Look at the comments at the end of almost any news article and you will find lovely examples of bullying.  Twitter and Facebook are the perfect venues to attack, judge, tease, and hurt.   Why do so many of us behave this way?  The answer of course is hugely multi-faceted but the most prevalent reasons for our bad behavior?  We feel bad about ourselves and/or we are afraid of something.  It is far easier to lash out at someone else than to actually look at our own insecurities and weaknesses.  Civil debate is difficult to do because we feel passionate about what we are discussing and it scares us to think we might not be understood or get what we want.  It takes hard work to learn how to disagree while still respecting the person we are disagreeing with.  The results however are worth the effort in that kindness trumps cruelty, not in the game of free speech, but certainly in the game of a life well lived.  

So when people ask me as a mother, psychologist, and a life coach why kids turn into bullies, I won’t have to look too far to give them the answers.   How to change that behavior?   That is a tough question.  Though that old golden rule might be a really nice place to start. 

 

Dr. Lisa Kaplin is a life coach at www.smartwomeninspiredlives.com

You can reach her at Lisa@smartwomeninspiredlives.com

 

This post is contributed by a community member. The views expressed in this blog are those of the author and do not necessarily reflect those of Patch Media Corporation. Everyone is welcome to submit a post to Patch. If you'd like to post a blog, go here to get started.

Lisa Kaplin October 27, 2012 at 07:33 PM
Thanks Donna. It was hard to admit to my bad behavior but I thought maybe some other parents could relate.
Eric Pelletier October 27, 2012 at 09:10 PM
Well I have seen many articles and thoughts lately on bullying and the effect it has on kids, adults and any victim of it. I believe that bullying is terrible to do to a person, no doubt, but I think the way we go about addresses it is flawed. Any successful movie, story or cartoon in which someone overcame bullying, it is usually the product of the person being bullies finally standing up for themselves. I think this is the major issue that is not addressed. Kids are allowed to be bullied because they lack basic skills and understand about how to belong to something and be confident. I am a CrossFit coach and going to be opening CrossFit Overcome in Wheeling very soon and as a CrossFitter I have noticed in my own life that the confidence that comes from training transcends the training itself. It pours out into other areas of life as well. What if instead of pointing fingers at bullies (which is it's own form of bullying) we take the kids who are BEING bullied and give them legitimate tools to improve their self esteem?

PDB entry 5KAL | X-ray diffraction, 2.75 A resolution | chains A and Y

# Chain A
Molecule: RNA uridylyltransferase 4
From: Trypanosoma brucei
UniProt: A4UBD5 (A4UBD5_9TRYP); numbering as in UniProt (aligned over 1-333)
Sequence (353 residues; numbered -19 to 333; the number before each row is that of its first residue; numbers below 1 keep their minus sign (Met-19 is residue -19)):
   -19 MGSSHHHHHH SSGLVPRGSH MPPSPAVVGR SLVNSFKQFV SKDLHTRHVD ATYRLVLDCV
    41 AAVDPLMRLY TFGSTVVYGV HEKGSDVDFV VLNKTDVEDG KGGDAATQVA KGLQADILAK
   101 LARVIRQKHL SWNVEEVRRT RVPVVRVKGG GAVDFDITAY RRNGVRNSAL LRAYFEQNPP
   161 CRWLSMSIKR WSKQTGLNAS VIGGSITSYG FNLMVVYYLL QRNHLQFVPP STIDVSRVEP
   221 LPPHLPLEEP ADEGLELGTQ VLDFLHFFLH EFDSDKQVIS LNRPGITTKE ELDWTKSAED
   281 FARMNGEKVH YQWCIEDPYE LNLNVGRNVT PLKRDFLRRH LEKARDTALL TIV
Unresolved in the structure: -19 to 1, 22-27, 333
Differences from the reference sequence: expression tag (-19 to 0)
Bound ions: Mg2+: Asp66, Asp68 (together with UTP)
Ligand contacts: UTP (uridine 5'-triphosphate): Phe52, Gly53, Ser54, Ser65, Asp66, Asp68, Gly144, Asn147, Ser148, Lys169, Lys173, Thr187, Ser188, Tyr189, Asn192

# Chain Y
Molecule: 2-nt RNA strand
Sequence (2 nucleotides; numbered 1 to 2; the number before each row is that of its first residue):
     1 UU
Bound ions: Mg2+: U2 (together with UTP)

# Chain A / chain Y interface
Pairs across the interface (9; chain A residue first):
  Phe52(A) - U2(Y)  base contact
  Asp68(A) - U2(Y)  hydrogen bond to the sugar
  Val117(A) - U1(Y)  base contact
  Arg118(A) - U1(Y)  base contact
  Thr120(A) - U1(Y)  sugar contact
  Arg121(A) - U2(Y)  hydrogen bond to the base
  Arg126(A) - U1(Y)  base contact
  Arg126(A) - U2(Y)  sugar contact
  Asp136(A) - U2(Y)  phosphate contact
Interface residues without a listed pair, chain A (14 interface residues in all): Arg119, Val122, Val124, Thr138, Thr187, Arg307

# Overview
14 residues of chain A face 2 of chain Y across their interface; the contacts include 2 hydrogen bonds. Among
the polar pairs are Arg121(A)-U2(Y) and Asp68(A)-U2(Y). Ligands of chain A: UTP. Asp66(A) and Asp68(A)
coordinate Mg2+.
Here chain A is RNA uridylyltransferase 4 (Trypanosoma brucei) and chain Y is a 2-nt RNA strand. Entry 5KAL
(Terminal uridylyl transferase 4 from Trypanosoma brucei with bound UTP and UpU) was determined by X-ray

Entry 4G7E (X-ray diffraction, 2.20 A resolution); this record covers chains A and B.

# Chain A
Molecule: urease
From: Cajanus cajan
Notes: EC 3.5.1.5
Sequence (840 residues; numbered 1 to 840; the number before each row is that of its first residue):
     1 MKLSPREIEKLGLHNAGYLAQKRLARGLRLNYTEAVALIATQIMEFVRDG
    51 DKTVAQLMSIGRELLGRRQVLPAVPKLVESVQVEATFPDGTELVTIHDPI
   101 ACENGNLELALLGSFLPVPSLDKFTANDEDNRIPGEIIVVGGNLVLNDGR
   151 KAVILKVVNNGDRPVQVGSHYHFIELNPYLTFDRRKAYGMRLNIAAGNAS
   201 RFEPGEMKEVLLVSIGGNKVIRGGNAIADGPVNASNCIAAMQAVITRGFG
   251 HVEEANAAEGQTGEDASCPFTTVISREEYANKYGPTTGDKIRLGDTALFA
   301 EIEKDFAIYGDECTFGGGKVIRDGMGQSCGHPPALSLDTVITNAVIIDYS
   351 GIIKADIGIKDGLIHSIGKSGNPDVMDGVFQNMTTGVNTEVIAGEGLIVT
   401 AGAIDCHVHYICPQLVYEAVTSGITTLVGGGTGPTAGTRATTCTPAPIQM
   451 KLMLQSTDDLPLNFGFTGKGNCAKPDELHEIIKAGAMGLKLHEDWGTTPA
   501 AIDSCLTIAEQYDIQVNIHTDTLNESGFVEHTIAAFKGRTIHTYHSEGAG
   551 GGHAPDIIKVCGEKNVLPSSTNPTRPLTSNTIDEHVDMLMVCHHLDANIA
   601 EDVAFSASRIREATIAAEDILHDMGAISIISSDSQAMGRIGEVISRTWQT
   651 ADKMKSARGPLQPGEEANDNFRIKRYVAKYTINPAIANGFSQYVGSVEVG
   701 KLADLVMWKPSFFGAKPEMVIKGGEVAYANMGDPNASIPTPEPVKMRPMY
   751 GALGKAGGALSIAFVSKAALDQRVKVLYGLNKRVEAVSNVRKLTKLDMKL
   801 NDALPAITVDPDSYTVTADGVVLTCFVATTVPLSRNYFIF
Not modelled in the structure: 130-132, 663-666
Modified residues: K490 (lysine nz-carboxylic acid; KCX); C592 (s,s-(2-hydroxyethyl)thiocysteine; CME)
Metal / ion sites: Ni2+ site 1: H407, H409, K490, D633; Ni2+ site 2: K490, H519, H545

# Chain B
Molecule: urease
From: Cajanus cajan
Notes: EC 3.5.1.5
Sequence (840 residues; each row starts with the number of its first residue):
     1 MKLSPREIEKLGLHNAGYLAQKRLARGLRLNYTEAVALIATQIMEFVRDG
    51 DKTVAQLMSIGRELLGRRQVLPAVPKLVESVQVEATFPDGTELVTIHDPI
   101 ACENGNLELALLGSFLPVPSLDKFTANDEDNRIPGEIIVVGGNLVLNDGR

Lisa Kaplin October 27, 2012 at 10:06 PM
Ah, got it and I strongly agree with you. We do need to give kids emotional and physical skills to stand up for themselves and feel confident. I do think adults, however, need to also realize the bad behavior we are often modeling to our kids. It would be great if you offered a class for kids "the bully repellant" class! Best of luck with your endeavor. It sounds like a great way to improve people's lives.
Eric Pelletier October 27, 2012 at 11:22 PM
True. Kids see the world through our actions which creates their worldview and develops their thought processes. Part of the reason I reached out to comment was an interest in working to actually bring something to them that can help. You are, obviously, much more involved in this than I am but I would like to be a part of it. I would love to know more about what YOU do.